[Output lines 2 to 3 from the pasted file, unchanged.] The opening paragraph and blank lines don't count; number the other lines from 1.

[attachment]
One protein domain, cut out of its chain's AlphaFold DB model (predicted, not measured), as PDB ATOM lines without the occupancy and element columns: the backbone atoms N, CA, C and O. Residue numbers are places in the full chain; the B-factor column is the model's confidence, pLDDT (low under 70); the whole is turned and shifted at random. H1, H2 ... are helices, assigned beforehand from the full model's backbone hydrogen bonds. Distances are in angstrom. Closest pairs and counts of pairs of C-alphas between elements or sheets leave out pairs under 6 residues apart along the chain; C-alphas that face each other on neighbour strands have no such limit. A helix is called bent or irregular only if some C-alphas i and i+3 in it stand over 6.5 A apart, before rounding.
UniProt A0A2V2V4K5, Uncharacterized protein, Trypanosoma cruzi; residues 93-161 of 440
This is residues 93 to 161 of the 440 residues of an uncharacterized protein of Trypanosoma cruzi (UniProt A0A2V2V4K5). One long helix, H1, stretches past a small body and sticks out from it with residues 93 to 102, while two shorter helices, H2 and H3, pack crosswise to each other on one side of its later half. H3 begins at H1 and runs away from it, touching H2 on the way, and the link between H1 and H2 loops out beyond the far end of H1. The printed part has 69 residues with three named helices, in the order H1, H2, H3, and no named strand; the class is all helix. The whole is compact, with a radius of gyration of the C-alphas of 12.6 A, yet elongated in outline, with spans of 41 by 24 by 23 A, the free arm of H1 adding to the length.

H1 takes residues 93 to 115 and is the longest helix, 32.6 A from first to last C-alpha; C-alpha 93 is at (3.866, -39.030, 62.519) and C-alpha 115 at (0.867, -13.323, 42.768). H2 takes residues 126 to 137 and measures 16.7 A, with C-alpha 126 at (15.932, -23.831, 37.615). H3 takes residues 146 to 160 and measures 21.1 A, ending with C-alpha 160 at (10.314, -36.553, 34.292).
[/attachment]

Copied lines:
This is residues 93 to 161 of the 440 residues of an uncharacterized protein of Trypanosoma cruzi (UniProt A0A2V2V4K5). One long helix, H1, stretches past a small body and sticks out from it with residues 93 to 102, while two shorter helices, H2 and H3, pack crosswise to each other on one side of its later half. H3 begins at H1 and runs away from it, touching H2 on the way, and the link between H1 and H2 loops out beyond the far end of H1. The printed part has 69 residues with three named helices, in the order H1, H2, H3, and no named strand; the class is all helix. The whole is compact, with a radius of gyration of the C-alphas of 12.6 A, yet elongated in outline, with spans of 41 by 24 by 23 A, the free arm of H1 adding to the length.

H1 takes residues 93 to 115 and is the longest helix, 32.6 A from first to last C-alpha; C-alpha 93 is at (3.866, -39.030, 62.519) and C-alpha 115 at (0.867, -13.323, 42.768). H2 takes residues 126 to 137 and measures 16.7 A, with C-alpha 126 at (15.932, -23.831, 37.615). H3 takes residues 146 to 160 and measures 21.1 A, ending with C-alpha 160 at (10.314, -36.553, 34.292).